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Data Quality Assurance: a holistic view

The significant number of Diffusive Gradient in Thin films (DGTs) passive samplers and spot samples collected during the Winter and Summer Seasons campaigns were transported during 2018 to designated MONITOOL partner laboratories for the analysis of a range of heavy metals, including lead, cadmium and nickel which are regulated under the EU Water Framework Directive.

IFREMER [1] was responsible for the analysis of DGTs, while the filtered spot samples were being analysed by IPMA[2] using inductively coupled plasma mass spectrometry (ICP-MS) and IST[3] using voltammetry. Each type of analyses was purposely carried out by one specific laboratory in order to minimise inter-laboratory variability and therefore limit analytical uncertainty that would be naturally bigger if several laboratories were to carry out the same analysis on their respective samples.

CEFAS september 2019

Each partner laboratory responsible for the analysis of samples followed comprehensive and stringent Quality Control procedures to ensure that laboratory results generated are as true as possible and not subject to contamination from the laboratory itself. These quality control procedures do not however fully preclude the odd analytical errors or a contamination in a particular sample. Having analytical data generated by 3 different methods for each location gave the opportunity to have an additional and more holistic level of Quality Assurance.

With over 1,200 laboratory analyses completed by June 2019, Cefas[4] coordinated the review of the “raw” data generated by all three partner laboratories. For this, analytical results obtained for DGTs, spot samples by ICP-MS and voltammetry were compared in order to identify outliers across the 3 sets of data. Outliers were also evaluated within each set of data generated by a particular laboratory using “expert judgment” for water samples or by statistical means devised by IFREMER for DGTs. Where potential outliers were identified, each partner laboratory was tasked to double-check their raw data.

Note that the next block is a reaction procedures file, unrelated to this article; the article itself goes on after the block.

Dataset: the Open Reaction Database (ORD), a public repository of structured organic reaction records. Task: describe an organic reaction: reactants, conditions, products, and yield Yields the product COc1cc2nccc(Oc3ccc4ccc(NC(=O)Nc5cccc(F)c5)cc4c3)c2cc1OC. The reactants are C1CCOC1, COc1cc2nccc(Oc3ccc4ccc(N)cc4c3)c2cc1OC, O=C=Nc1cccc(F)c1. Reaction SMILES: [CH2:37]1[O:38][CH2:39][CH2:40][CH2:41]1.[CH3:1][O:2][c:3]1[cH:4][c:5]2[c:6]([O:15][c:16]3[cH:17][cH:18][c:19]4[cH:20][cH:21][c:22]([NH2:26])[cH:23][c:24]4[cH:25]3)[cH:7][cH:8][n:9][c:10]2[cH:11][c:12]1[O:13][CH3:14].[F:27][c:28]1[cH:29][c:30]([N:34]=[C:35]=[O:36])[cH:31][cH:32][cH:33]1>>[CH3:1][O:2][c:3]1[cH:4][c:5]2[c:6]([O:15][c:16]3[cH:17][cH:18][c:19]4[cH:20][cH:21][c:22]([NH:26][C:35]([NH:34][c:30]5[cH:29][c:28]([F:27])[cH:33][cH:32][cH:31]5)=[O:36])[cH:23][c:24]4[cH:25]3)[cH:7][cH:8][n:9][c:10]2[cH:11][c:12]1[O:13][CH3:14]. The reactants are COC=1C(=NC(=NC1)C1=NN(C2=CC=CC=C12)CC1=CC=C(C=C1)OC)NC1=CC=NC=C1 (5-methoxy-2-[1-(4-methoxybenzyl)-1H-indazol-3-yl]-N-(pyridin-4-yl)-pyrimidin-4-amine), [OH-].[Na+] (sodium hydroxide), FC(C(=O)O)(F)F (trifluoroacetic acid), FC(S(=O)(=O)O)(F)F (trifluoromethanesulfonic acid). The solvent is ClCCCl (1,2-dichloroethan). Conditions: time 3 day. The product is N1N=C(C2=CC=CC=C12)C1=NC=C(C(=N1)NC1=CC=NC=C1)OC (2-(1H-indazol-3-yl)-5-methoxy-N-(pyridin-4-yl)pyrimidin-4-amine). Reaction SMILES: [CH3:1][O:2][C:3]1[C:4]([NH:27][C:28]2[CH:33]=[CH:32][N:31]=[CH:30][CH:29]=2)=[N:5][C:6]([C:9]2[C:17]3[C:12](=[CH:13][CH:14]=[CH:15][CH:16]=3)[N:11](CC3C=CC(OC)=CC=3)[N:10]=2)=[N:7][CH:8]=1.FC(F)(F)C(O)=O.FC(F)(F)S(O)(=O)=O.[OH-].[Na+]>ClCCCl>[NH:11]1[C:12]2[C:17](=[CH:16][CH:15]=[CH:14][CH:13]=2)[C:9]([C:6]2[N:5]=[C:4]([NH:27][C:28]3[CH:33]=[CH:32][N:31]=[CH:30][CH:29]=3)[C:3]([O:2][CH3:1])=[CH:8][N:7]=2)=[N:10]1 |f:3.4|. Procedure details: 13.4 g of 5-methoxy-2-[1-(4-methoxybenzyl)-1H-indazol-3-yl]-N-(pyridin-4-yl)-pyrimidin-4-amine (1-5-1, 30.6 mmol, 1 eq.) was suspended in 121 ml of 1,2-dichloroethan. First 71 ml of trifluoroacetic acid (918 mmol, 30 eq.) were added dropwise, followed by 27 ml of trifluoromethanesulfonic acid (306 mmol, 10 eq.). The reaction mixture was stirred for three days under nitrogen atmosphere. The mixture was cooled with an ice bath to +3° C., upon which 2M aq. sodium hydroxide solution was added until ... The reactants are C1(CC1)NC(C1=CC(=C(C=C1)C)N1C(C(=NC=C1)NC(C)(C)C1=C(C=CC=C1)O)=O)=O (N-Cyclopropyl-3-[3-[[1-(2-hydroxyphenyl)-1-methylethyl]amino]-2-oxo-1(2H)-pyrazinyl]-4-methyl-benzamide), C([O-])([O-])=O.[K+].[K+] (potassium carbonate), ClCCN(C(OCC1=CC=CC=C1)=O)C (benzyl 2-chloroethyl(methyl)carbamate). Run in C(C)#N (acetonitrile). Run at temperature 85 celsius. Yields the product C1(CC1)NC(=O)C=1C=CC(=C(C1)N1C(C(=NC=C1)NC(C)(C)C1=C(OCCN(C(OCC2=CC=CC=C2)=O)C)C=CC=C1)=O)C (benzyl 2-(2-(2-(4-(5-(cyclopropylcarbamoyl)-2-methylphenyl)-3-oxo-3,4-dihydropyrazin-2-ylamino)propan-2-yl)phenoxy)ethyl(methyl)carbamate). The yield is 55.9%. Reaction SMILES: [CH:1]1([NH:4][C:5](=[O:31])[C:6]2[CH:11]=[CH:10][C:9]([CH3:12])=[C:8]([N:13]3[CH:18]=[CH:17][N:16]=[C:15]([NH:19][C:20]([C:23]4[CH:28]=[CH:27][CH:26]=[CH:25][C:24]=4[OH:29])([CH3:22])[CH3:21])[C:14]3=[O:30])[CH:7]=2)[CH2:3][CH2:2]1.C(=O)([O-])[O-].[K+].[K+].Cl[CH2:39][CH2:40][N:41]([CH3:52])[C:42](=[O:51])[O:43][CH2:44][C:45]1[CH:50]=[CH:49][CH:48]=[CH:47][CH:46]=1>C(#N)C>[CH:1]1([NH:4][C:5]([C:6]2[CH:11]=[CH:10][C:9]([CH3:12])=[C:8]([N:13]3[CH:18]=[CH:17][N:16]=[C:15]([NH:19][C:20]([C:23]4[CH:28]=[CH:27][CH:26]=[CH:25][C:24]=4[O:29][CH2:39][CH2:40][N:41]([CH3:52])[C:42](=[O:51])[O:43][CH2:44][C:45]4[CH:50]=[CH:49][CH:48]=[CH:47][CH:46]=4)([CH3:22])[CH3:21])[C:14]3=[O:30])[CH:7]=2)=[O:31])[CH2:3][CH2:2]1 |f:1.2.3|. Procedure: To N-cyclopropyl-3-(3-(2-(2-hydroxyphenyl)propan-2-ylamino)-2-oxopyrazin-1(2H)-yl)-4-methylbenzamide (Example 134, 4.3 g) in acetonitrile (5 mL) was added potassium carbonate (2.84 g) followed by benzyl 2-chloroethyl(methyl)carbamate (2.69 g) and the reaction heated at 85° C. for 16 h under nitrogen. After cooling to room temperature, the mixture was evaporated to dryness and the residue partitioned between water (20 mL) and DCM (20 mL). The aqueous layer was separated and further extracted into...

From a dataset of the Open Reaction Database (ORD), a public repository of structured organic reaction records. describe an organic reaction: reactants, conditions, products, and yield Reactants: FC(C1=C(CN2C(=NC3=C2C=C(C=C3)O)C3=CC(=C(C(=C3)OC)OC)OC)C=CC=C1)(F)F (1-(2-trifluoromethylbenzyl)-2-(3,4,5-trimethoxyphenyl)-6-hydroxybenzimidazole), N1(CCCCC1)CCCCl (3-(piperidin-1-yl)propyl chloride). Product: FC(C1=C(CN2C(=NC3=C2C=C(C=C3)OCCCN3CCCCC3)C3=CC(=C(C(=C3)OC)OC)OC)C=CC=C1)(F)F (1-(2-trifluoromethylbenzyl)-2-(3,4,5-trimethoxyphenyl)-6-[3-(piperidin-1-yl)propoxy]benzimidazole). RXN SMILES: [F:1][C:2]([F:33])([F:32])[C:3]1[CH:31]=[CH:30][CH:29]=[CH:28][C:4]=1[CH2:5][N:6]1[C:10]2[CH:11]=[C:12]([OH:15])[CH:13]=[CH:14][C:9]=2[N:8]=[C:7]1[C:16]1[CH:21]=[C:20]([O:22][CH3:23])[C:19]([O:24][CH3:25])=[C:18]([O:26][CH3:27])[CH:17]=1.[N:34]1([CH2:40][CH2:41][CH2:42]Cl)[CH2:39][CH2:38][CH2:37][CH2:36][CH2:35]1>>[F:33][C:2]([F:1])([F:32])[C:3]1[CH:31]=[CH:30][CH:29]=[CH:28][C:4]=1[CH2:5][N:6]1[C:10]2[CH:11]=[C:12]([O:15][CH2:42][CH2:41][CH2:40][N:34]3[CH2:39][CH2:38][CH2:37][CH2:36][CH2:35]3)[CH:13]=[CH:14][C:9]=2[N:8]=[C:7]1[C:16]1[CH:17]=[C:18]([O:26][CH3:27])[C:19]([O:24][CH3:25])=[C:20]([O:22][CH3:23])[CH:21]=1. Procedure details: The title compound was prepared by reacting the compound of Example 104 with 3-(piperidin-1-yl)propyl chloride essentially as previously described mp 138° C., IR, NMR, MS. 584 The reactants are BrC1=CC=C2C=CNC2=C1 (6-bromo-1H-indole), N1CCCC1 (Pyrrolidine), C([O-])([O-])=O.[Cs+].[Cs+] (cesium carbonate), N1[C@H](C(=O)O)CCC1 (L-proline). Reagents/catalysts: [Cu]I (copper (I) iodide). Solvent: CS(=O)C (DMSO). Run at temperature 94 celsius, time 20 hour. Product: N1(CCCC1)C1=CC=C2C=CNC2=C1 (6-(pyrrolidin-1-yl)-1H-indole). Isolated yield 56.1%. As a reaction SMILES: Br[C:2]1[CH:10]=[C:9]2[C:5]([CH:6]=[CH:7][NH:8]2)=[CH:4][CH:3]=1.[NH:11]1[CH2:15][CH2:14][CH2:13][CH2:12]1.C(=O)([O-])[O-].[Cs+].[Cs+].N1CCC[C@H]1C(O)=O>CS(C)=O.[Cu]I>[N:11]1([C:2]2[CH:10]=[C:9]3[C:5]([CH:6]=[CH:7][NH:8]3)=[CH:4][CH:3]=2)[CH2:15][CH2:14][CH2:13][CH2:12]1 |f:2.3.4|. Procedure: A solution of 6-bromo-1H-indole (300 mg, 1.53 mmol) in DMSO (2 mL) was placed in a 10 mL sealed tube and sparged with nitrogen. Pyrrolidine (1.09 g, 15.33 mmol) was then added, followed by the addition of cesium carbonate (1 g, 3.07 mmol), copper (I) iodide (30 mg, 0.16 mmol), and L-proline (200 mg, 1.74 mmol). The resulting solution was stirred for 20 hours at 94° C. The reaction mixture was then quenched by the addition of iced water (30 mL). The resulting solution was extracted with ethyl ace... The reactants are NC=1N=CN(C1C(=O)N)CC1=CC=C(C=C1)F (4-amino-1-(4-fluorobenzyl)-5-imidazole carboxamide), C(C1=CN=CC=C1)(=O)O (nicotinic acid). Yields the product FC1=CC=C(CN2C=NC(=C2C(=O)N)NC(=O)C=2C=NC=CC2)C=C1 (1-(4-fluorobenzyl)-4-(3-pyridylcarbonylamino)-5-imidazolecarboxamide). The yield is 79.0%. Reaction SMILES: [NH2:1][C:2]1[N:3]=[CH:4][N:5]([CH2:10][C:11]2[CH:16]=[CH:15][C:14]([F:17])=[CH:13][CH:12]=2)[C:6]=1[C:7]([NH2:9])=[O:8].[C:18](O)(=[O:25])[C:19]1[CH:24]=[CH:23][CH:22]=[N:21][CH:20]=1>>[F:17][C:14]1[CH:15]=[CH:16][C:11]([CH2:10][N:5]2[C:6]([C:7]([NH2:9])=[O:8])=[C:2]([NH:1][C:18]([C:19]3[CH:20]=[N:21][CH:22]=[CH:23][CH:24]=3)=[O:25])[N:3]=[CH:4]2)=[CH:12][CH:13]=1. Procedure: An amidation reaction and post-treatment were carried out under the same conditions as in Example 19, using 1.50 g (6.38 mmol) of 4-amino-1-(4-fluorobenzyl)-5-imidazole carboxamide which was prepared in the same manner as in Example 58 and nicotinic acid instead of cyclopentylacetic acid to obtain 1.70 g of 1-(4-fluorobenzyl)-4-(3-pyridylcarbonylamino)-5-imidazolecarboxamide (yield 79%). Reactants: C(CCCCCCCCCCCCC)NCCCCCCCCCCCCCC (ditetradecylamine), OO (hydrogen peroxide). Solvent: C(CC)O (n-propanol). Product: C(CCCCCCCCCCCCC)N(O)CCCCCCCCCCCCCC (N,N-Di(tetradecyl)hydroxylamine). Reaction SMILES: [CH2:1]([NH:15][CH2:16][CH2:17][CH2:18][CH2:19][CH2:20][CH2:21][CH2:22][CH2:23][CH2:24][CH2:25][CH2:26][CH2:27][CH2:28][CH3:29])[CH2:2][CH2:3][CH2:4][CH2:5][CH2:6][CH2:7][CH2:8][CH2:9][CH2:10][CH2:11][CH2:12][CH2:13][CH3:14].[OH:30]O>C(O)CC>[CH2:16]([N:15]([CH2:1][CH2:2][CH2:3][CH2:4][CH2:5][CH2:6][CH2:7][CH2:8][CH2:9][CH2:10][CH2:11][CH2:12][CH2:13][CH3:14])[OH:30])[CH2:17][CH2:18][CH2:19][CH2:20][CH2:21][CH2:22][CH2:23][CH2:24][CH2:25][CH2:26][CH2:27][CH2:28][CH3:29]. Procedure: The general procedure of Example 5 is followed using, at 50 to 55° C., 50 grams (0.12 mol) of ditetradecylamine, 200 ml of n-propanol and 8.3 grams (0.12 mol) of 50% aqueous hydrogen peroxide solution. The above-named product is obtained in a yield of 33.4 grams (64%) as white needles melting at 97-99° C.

These treated datasets were subsequently distributed to each partner for final sound-checking of their own samples, applying their local knowledge of expected concentrations. Both “treated” and “non-treated” datasets were finally submitted to AZTI[5] who are now in the process to carry out the statistical analysis of both sets of results in order to establish whether a relationship between heavy metal concentrations in DGTs and spot samples can be defined.

[1] Institut Français de Recherche pour l'Exploitation de la Mer, France

[2] Instituto Português do Mar e da Atmosfera, Portugal

[3] Instituto Superior Técnico, Portugal

[4] Centre for Environment, Fisheries and Aquaculture Science, UK

[5] Fundación AZTI, Spain